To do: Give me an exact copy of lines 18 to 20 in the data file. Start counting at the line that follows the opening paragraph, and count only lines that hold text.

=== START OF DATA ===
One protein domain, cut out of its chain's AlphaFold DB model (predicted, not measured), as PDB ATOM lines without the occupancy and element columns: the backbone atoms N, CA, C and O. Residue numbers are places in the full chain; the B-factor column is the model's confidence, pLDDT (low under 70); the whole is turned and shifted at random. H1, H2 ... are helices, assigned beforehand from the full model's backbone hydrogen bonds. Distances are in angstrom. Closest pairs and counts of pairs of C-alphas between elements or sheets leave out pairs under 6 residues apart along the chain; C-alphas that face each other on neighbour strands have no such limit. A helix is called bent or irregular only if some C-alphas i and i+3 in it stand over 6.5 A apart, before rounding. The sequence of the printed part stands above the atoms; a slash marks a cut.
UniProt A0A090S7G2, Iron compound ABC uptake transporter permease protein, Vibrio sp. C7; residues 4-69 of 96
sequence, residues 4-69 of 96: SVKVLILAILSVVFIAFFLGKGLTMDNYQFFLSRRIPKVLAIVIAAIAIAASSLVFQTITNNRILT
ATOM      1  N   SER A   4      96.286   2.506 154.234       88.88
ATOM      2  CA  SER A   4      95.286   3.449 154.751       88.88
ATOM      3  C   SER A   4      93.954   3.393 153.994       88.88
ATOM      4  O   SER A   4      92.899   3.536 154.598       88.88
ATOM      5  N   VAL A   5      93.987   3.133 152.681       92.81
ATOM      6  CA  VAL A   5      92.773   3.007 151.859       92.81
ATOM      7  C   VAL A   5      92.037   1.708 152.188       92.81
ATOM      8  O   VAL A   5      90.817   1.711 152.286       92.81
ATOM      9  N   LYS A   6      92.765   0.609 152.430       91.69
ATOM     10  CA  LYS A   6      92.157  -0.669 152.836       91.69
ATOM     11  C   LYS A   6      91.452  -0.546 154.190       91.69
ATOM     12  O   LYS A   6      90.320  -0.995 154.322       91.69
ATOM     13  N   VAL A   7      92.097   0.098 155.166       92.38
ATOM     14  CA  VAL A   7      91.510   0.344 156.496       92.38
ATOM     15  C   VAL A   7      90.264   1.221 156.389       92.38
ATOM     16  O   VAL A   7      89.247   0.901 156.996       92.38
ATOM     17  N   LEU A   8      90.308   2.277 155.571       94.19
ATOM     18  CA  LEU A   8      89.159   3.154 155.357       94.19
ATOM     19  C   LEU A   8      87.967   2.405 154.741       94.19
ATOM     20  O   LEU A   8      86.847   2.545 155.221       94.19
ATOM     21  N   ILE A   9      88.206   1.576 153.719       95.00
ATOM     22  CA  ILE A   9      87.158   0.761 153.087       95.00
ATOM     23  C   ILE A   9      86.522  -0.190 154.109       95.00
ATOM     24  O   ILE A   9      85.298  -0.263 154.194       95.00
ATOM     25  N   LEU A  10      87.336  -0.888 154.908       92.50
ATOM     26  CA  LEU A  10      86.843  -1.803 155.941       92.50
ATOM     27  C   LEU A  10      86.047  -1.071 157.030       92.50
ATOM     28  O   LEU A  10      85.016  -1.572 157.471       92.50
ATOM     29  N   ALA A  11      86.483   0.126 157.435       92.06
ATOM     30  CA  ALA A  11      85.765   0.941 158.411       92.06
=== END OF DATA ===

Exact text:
ATOM     16  O   VAL A   7      89.247   0.901 156.996       92.38
ATOM     17  N   LEU A   8      90.308   2.277 155.571       94.19
ATOM     18  CA  LEU A   8      89.159   3.154 155.357       94.19